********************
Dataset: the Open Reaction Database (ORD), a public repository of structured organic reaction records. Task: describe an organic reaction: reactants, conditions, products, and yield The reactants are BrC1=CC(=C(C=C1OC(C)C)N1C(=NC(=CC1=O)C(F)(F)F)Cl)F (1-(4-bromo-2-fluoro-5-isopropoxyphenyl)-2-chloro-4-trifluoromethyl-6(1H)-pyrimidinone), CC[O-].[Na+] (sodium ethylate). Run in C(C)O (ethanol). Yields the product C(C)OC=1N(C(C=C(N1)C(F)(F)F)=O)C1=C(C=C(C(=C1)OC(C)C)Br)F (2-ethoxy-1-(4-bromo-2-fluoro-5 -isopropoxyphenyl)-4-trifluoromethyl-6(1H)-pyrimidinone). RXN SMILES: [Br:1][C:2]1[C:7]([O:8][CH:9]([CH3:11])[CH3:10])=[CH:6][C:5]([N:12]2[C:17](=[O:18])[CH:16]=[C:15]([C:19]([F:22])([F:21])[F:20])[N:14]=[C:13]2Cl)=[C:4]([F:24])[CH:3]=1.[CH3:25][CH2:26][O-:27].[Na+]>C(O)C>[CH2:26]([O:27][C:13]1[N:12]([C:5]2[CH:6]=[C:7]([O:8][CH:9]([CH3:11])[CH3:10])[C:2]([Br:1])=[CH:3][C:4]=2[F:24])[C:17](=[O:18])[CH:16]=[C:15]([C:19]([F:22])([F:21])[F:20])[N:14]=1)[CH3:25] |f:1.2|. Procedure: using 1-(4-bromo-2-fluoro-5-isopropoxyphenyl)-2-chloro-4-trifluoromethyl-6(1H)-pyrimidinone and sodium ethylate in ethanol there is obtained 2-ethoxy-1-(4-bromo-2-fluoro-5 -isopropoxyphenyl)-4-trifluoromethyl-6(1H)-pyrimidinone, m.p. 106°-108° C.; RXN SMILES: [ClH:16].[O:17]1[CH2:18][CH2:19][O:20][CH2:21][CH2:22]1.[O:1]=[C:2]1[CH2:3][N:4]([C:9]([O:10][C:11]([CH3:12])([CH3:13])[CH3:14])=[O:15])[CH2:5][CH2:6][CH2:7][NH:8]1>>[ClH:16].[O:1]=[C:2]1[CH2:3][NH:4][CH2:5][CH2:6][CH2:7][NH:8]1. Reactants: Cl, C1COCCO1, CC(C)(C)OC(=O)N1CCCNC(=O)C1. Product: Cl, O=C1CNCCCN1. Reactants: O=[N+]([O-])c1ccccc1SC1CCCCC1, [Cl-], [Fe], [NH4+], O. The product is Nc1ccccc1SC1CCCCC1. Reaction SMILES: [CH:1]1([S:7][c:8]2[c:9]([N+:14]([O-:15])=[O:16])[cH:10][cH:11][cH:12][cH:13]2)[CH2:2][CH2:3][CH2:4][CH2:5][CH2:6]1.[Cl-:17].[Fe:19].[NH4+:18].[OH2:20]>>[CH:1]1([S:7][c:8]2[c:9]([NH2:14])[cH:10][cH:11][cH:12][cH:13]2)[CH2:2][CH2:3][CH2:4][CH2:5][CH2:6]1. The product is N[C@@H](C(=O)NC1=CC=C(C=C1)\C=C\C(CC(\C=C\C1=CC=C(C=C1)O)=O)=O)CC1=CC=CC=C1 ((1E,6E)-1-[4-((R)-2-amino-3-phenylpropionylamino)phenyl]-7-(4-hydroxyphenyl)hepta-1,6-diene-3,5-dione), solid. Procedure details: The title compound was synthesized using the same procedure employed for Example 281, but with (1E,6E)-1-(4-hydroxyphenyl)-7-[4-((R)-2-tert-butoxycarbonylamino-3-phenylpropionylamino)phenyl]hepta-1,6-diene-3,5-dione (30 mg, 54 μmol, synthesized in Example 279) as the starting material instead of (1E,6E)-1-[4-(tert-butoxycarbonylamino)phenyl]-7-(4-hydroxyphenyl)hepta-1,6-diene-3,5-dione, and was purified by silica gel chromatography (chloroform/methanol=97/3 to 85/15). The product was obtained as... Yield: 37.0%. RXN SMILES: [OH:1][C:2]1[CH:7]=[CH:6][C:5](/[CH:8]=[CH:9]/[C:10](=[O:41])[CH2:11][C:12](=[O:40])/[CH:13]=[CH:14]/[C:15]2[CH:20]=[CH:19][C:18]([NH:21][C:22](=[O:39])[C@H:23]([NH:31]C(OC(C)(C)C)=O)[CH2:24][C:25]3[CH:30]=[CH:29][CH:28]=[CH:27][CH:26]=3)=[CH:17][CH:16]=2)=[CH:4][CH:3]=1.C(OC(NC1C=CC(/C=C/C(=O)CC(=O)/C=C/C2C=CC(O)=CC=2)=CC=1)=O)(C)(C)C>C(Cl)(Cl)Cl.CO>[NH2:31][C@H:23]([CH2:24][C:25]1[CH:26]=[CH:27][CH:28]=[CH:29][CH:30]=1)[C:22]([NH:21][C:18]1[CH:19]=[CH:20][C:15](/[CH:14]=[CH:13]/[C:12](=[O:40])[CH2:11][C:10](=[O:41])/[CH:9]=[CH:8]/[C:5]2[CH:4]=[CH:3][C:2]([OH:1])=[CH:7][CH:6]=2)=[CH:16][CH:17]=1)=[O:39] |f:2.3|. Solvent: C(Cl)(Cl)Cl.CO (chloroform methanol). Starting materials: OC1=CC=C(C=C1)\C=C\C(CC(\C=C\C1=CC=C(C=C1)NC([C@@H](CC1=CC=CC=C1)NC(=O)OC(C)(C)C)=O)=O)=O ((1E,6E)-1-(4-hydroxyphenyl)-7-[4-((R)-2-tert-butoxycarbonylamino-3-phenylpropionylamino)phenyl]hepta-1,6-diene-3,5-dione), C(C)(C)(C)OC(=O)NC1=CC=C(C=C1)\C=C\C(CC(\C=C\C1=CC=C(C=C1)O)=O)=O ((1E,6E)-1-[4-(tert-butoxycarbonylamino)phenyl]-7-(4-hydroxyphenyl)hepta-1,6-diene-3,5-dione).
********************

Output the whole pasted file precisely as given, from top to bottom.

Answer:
Dataset: the Open Reaction Database (ORD), a public repository of structured organic reaction records. Task: describe an organic reaction: reactants, conditions, products, and yield The reactants are BrC1=CC(=C(C=C1OC(C)C)N1C(=NC(=CC1=O)C(F)(F)F)Cl)F (1-(4-bromo-2-fluoro-5-isopropoxyphenyl)-2-chloro-4-trifluoromethyl-6(1H)-pyrimidinone), CC[O-].[Na+] (sodium ethylate). Run in C(C)O (ethanol). Yields the product C(C)OC=1N(C(C=C(N1)C(F)(F)F)=O)C1=C(C=C(C(=C1)OC(C)C)Br)F (2-ethoxy-1-(4-bromo-2-fluoro-5 -isopropoxyphenyl)-4-trifluoromethyl-6(1H)-pyrimidinone). RXN SMILES: [Br:1][C:2]1[C:7]([O:8][CH:9]([CH3:11])[CH3:10])=[CH:6][C:5]([N:12]2[C:17](=[O:18])[CH:16]=[C:15]([C:19]([F:22])([F:21])[F:20])[N:14]=[C:13]2Cl)=[C:4]([F:24])[CH:3]=1.[CH3:25][CH2:26][O-:27].[Na+]>C(O)C>[CH2:26]([O:27][C:13]1[N:12]([C:5]2[CH:6]=[C:7]([O:8][CH:9]([CH3:11])[CH3:10])[C:2]([Br:1])=[CH:3][C:4]=2[F:24])[C:17](=[O:18])[CH:16]=[C:15]([C:19]([F:22])([F:21])[F:20])[N:14]=1)[CH3:25] |f:1.2|. Procedure: using 1-(4-bromo-2-fluoro-5-isopropoxyphenyl)-2-chloro-4-trifluoromethyl-6(1H)-pyrimidinone and sodium ethylate in ethanol there is obtained 2-ethoxy-1-(4-bromo-2-fluoro-5 -isopropoxyphenyl)-4-trifluoromethyl-6(1H)-pyrimidinone, m.p. 106°-108° C.; RXN SMILES: [ClH:16].[O:17]1[CH2:18][CH2:19][O:20][CH2:21][CH2:22]1.[O:1]=[C:2]1[CH2:3][N:4]([C:9]([O:10][C:11]([CH3:12])([CH3:13])[CH3:14])=[O:15])[CH2:5][CH2:6][CH2:7][NH:8]1>>[ClH:16].[O:1]=[C:2]1[CH2:3][NH:4][CH2:5][CH2:6][CH2:7][NH:8]1. Reactants: Cl, C1COCCO1, CC(C)(C)OC(=O)N1CCCNC(=O)C1. Product: Cl, O=C1CNCCCN1. Reactants: O=[N+]([O-])c1ccccc1SC1CCCCC1, [Cl-], [Fe], [NH4+], O. The product is Nc1ccccc1SC1CCCCC1. Reaction SMILES: [CH:1]1([S:7][c:8]2[c:9]([N+:14]([O-:15])=[O:16])[cH:10][cH:11][cH:12][cH:13]2)[CH2:2][CH2:3][CH2:4][CH2:5][CH2:6]1.[Cl-:17].[Fe:19].[NH4+:18].[OH2:20]>>[CH:1]1([S:7][c:8]2[c:9]([NH2:14])[cH:10][cH:11][cH:12][cH:13]2)[CH2:2][CH2:3][CH2:4][CH2:5][CH2:6]1. The product is N[C@@H](C(=O)NC1=CC=C(C=C1)\C=C\C(CC(\C=C\C1=CC=C(C=C1)O)=O)=O)CC1=CC=CC=C1 ((1E,6E)-1-[4-((R)-2-amino-3-phenylpropionylamino)phenyl]-7-(4-hydroxyphenyl)hepta-1,6-diene-3,5-dione), solid. Procedure details: The title compound was synthesized using the same procedure employed for Example 281, but with (1E,6E)-1-(4-hydroxyphenyl)-7-[4-((R)-2-tert-butoxycarbonylamino-3-phenylpropionylamino)phenyl]hepta-1,6-diene-3,5-dione (30 mg, 54 μmol, synthesized in Example 279) as the starting material instead of (1E,6E)-1-[4-(tert-butoxycarbonylamino)phenyl]-7-(4-hydroxyphenyl)hepta-1,6-diene-3,5-dione, and was purified by silica gel chromatography (chloroform/methanol=97/3 to 85/15). The product was obtained as... Yield: 37.0%. RXN SMILES: [OH:1][C:2]1[CH:7]=[CH:6][C:5](/[CH:8]=[CH:9]/[C:10](=[O:41])[CH2:11][C:12](=[O:40])/[CH:13]=[CH:14]/[C:15]2[CH:20]=[CH:19][C:18]([NH:21][C:22](=[O:39])[C@H:23]([NH:31]C(OC(C)(C)C)=O)[CH2:24][C:25]3[CH:30]=[CH:29][CH:28]=[CH:27][CH:26]=3)=[CH:17][CH:16]=2)=[CH:4][CH:3]=1.C(OC(NC1C=CC(/C=C/C(=O)CC(=O)/C=C/C2C=CC(O)=CC=2)=CC=1)=O)(C)(C)C>C(Cl)(Cl)Cl.CO>[NH2:31][C@H:23]([CH2:24][C:25]1[CH:26]=[CH:27][CH:28]=[CH:29][CH:30]=1)[C:22]([NH:21][C:18]1[CH:19]=[CH:20][C:15](/[CH:14]=[CH:13]/[C:12](=[O:40])[CH2:11][C:10](=[O:41])/[CH:9]=[CH:8]/[C:5]2[CH:4]=[CH:3][C:2]([OH:1])=[CH:7][CH:6]=2)=[CH:16][CH:17]=1)=[O:39] |f:2.3|. Solvent: C(Cl)(Cl)Cl.CO (chloroform methanol). Starting materials: OC1=CC=C(C=C1)\C=C\C(CC(\C=C\C1=CC=C(C=C1)NC([C@@H](CC1=CC=CC=C1)NC(=O)OC(C)(C)C)=O)=O)=O ((1E,6E)-1-(4-hydroxyphenyl)-7-[4-((R)-2-tert-butoxycarbonylamino-3-phenylpropionylamino)phenyl]hepta-1,6-diene-3,5-dione), C(C)(C)(C)OC(=O)NC1=CC=C(C=C1)\C=C\C(CC(\C=C\C1=CC=C(C=C1)O)=O)=O ((1E,6E)-1-[4-(tert-butoxycarbonylamino)phenyl]-7-(4-hydroxyphenyl)hepta-1,6-diene-3,5-dione).